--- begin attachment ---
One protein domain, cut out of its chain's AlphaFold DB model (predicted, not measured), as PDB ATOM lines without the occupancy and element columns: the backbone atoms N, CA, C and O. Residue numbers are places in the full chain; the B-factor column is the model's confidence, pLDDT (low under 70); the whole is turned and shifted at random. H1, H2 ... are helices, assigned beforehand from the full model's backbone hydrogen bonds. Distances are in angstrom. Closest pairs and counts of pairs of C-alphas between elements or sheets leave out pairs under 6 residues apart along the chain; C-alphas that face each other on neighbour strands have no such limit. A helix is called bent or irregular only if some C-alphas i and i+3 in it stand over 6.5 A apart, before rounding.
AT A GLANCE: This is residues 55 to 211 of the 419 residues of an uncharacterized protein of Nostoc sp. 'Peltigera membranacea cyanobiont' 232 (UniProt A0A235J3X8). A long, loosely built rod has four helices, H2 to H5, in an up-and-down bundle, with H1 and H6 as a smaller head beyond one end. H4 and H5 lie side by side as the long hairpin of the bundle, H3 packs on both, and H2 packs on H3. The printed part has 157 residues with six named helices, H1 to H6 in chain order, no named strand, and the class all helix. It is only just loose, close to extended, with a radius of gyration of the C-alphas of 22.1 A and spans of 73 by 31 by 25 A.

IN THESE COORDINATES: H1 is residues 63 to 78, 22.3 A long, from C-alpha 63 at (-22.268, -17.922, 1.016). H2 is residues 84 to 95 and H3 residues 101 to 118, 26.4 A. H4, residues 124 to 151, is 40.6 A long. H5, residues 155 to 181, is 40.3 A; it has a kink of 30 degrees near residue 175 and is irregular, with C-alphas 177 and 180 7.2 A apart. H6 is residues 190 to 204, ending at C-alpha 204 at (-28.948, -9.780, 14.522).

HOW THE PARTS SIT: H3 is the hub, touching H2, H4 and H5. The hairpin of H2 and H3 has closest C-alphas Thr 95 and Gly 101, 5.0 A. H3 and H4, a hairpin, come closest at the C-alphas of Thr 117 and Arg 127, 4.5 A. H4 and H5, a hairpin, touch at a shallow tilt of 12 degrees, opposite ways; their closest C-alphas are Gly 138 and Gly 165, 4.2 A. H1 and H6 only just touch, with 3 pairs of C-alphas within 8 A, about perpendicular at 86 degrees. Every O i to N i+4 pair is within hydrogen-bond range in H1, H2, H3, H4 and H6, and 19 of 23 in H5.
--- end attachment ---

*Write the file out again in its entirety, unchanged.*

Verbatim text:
One protein domain, cut out of its chain's AlphaFold DB model (predicted, not measured), as PDB ATOM lines without the occupancy and element columns: the backbone atoms N, CA, C and O. Residue numbers are places in the full chain; the B-factor column is the model's confidence, pLDDT (low under 70); the whole is turned and shifted at random. H1, H2 ... are helices, assigned beforehand from the full model's backbone hydrogen bonds. Distances are in angstrom. Closest pairs and counts of pairs of C-alphas between elements or sheets leave out pairs under 6 residues apart along the chain; C-alphas that face each other on neighbour strands have no such limit. A helix is called bent or irregular only if some C-alphas i and i+3 in it stand over 6.5 A apart, before rounding.
AT A GLANCE: This is residues 55 to 211 of the 419 residues of an uncharacterized protein of Nostoc sp. 'Peltigera membranacea cyanobiont' 232 (UniProt A0A235J3X8). A long, loosely built rod has four helices, H2 to H5, in an up-and-down bundle, with H1 and H6 as a smaller head beyond one end. H4 and H5 lie side by side as the long hairpin of the bundle, H3 packs on both, and H2 packs on H3. The printed part has 157 residues with six named helices, H1 to H6 in chain order, no named strand, and the class all helix. It is only just loose, close to extended, with a radius of gyration of the C-alphas of 22.1 A and spans of 73 by 31 by 25 A.

IN THESE COORDINATES: H1 is residues 63 to 78, 22.3 A long, from C-alpha 63 at (-22.268, -17.922, 1.016). H2 is residues 84 to 95 and H3 residues 101 to 118, 26.4 A. H4, residues 124 to 151, is 40.6 A long. H5, residues 155 to 181, is 40.3 A; it has a kink of 30 degrees near residue 175 and is irregular, with C-alphas 177 and 180 7.2 A apart. H6 is residues 190 to 204, ending at C-alpha 204 at (-28.948, -9.780, 14.522).

HOW THE PARTS SIT: H3 is the hub, touching H2, H4 and H5. The hairpin of H2 and H3 has closest C-alphas Thr 95 and Gly 101, 5.0 A. H3 and H4, a hairpin, come closest at the C-alphas of Thr 117 and Arg 127, 4.5 A. H4 and H5, a hairpin, touch at a shallow tilt of 12 degrees, opposite ways; their closest C-alphas are Gly 138 and Gly 165, 4.2 A. H1 and H6 only just touch, with 3 pairs of C-alphas within 8 A, about perpendicular at 86 degrees. Every O i to N i+4 pair is within hydrogen-bond range in H1, H2, H3, H4 and H6, and 19 of 23 in H5.